The first action came as Israeli forces in Jerusalem arrested Abu Teir and evicted him to the West Bank. Following his detention, the three remaining legislators made their way to the Red Cross.

Soon after they moved into the Red Cross, Red Cross spokeswoman Dorothea Krimitsas stated that the three men had requested her organization’s “protection” from Israeli police and been informed that “they could remain on ICRC premises, but also that the ICRC could not prevent the Israeli authorities from taking action against them.”

“Israel, as the occupying power, has an obligation to protect the Palestinian residents of east Jerusalem and cannot lawfully undertake to forcibly transfer them from their homes,” Krimitsas stated. “Under Article 49 of the Fourth Geneva Convention, forcible transfers of protected persons are explicitly prohibited, regardless of their motive.”

When asked by reporters if the ICRC recognized Israel’s categorization of Hamas as a terror organization, Krimitsas replied that it “is not up to the ICRC… to confer a particular status on people or organizations or to recognize their legitimacy; neither does international humanitarian law.”

Israel, however, took exception to Krimitsas’s statement.

“The three people we are dealing with are senior members [and] leaders of Hamas… and nobody can expect a country to allow people of an organization that is calling openly for its destruction to roam around freely in the territory of that country,” the Foreign Ministry responded, indicating that the three fugitives “are illegally staying in east Jerusalem, and they will have to leave to a PA-controlled area.”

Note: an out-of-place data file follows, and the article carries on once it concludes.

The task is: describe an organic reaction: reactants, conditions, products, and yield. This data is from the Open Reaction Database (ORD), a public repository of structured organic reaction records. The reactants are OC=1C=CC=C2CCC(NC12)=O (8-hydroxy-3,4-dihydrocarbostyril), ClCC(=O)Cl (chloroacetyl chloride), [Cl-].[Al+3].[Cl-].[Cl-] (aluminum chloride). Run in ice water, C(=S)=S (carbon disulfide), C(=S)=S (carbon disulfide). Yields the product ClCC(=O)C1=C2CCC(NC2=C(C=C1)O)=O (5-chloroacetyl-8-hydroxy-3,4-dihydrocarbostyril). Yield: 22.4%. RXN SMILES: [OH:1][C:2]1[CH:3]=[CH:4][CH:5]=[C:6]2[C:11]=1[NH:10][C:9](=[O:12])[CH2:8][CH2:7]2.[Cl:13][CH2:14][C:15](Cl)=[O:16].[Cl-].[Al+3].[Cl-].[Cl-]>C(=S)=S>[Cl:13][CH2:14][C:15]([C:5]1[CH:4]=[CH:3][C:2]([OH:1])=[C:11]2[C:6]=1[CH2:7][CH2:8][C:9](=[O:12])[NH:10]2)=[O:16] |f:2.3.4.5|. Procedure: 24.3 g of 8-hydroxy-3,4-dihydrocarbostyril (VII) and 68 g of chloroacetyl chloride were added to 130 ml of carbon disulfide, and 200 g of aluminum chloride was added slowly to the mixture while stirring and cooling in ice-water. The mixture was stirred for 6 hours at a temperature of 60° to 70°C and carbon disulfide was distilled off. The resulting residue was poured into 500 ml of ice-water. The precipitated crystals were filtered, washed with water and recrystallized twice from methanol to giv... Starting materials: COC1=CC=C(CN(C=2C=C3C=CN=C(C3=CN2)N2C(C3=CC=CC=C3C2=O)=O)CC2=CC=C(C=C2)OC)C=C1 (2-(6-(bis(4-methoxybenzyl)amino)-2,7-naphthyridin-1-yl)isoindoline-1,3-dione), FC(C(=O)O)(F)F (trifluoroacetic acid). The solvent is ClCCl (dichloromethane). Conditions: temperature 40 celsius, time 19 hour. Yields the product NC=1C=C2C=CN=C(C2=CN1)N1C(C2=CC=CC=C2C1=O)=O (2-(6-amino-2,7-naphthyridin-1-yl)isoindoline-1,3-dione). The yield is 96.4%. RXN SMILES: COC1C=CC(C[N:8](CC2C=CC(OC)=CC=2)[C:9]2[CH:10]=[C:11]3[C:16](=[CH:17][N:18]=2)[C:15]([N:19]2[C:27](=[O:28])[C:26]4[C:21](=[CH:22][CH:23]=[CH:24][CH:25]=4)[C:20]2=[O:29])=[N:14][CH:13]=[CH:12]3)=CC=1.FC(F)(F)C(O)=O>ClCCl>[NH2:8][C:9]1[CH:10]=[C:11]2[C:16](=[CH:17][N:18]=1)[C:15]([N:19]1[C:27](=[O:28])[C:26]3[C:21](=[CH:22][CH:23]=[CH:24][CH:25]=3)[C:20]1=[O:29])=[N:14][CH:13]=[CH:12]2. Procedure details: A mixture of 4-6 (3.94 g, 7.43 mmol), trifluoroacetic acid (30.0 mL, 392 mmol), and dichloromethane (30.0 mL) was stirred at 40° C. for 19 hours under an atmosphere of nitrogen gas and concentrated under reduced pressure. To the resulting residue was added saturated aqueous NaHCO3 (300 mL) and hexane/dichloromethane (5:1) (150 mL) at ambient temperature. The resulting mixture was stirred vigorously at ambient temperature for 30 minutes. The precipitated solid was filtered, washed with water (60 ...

During their time at the Red Cross, the MPs made the area a de-facto Hamas political headquarters for Jerusalem, meeting with foreign dignitaries such as former President Jimmy Carter and numerous local Arab leaders.

A giant banner with the men’s faces adorned the side of the Red Cross headquarters building and a protest tent was set up within the walls of the compound.

Several weeks after announcement of the prisoner swap in which captive IDF serviceman Gilad Schalit was freed, MP Attoun was arrested in an undercover mission reminiscent of a spy novel.

Attoun was lured out of the Red Cross compound by several undercover police officers dressed as Arabs, who simulated an altercation on the street outside the compound.

When the lawmaker stepped outside to see what was happening, he was hustled into a waiting car and driven off.

Attoun’s brother had previously been arrested for Hamas related terror activity in the capital.